things that go bump
The other day, I was watching something or other–while waiting on something or other–and happened across an interview Evangeline Lilly (from Lost) gave. She was promoting her new children’s book, and she made the assertion that children’s books should be scary.
It immediately took me back to a class I took in undergrad. I think it was one of the seminars we had to take each year–junior, maybe, with the psychologist professor. I wasn’t a big fan of that class, but the project she assigned stuck with me.
We had to create a children’s book for a group project. I think (memory sometimes fails) we had to include some sort of diversity element in it. Being the good students we were, we did some research. We quickly realized that the world had changed–drastically–since we were children. A quick review revealed that most of the then-modern writers were tackling some pretty awful subjects. Death, rape–all kinds of way-too-adult topics were fodder for these kids. It made us all a bit sad, and we decided to write something that hearkened back to more innocent times. Of course, we somehow forgot what Bambi was about.
I had that same feeling when I heard Evangeline Lilly say that about kids–that kids love to be scared. And I couldn’t disagree. When I was 10, my favorite author was Stephen King.
That feeling came from an exposure to a loss of innocence. Sure–Bambi had death–but it wasn’t really the focus. It was pretty subtle, even, to my childhood brain. I remember, as a child, my parents went out of their way to shelter me from outside influences. Books were my refuge–the only place where the fairy tale existed for me. In the land of books, I could be anything. I was safe. I didn’t see many movies or listen to much music. I read books. And I’m SO grateful for that.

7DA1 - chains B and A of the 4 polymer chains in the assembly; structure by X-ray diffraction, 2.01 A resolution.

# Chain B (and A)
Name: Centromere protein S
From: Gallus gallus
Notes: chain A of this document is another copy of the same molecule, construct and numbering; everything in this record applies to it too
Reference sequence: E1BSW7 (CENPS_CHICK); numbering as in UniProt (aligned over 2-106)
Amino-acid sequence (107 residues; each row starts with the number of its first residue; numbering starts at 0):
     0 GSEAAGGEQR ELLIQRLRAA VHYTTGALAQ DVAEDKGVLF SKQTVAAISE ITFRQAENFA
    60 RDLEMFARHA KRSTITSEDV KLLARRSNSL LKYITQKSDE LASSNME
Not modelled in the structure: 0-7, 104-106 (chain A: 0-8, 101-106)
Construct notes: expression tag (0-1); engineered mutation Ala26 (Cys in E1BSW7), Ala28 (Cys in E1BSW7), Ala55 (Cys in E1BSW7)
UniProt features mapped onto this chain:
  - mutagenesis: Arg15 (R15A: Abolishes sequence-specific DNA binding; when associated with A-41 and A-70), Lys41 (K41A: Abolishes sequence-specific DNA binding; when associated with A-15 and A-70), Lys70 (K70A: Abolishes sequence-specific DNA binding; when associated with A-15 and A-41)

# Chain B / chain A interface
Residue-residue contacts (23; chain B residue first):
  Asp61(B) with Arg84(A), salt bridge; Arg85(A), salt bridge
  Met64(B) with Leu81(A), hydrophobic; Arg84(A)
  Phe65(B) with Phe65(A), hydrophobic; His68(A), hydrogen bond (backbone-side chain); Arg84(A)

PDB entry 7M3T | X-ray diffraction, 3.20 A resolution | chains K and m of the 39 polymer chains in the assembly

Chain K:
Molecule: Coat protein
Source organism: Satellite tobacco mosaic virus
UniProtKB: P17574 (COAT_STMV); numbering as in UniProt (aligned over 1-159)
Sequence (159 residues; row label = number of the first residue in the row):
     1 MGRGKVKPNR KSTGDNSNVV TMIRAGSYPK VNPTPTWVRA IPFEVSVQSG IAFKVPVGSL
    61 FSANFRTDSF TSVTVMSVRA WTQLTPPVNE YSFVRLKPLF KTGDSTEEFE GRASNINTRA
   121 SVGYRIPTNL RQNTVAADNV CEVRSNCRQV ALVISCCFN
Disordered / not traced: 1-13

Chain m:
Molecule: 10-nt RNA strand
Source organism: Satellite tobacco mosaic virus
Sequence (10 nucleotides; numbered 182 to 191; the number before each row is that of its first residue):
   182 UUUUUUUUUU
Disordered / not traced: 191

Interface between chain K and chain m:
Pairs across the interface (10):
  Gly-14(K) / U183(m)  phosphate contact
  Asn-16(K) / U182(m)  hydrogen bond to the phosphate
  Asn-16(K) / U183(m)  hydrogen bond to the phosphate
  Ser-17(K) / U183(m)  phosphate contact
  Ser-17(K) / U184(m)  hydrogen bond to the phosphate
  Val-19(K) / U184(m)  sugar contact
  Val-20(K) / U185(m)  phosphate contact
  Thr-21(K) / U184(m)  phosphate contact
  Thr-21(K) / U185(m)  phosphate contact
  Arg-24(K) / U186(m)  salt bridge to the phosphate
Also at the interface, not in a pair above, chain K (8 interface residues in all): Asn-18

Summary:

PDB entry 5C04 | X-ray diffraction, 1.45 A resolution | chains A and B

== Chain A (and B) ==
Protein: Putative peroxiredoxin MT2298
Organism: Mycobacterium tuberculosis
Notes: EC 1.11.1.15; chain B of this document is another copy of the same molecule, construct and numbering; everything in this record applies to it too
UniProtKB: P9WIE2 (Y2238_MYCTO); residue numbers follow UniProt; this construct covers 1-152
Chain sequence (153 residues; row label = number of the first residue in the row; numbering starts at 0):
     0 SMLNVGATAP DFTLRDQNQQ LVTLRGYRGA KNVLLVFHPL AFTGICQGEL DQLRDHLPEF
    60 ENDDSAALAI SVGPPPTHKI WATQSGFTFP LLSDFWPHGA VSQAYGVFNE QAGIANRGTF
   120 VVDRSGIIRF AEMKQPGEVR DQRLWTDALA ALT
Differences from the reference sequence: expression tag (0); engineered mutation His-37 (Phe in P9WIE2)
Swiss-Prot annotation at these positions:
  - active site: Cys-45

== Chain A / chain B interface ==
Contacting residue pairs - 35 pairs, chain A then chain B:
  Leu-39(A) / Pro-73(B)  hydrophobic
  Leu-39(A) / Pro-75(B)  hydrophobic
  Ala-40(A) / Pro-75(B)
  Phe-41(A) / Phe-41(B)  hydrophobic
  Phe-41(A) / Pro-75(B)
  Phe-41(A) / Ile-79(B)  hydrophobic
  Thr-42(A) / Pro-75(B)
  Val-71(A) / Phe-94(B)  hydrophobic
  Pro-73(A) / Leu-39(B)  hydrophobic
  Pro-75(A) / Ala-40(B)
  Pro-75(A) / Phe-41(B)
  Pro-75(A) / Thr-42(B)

But the darkness still got through, and luckily, those parents taught me to handle life. I’d been living a pretty dark existence most of my childhood, so it’s no wonder I connected so strongly to stories of death and destruction. I was living that life, for as long as I can remember.
We all want to remember the past as a more innocent time. And, in some ways, I’m sure it was. But there was cruelty and darkness then. People died then, too. In some ways, it was worse because people were even less inclined to discuss taboos. My family was never like that–at least not my parents. I always knew about everything. Every dark landscape and crevice that existed was part of my playground. I grew up way too young, and I mourn the childhood I never got to have. Part of me wishes I had been protected more, and part of me is so grateful I wasn’t. Still, I can’t help but be overwhelmingly sad when I realize most kids these days have seen even more than I did–even if they haven’t lost people directly.
We can’t protect them from all these things–as sad as that is.
I don’t know that I agree with Evangeline Lilly. The indignant child in me wants to rant about protecting the kids of this world and giving them as much innocence as you can–for as long as you can. But the survivor in me rants back that kids need to know about the darkness in life so they can handle it later. I don’t know who’s right.
It just feels sad to me that too many kids grow up too soon. But I want them to have a vocabulary for living in the world that exists–and not the one I wish was here.
But I guess–I’m really just grieving for myself and the innocence I never had.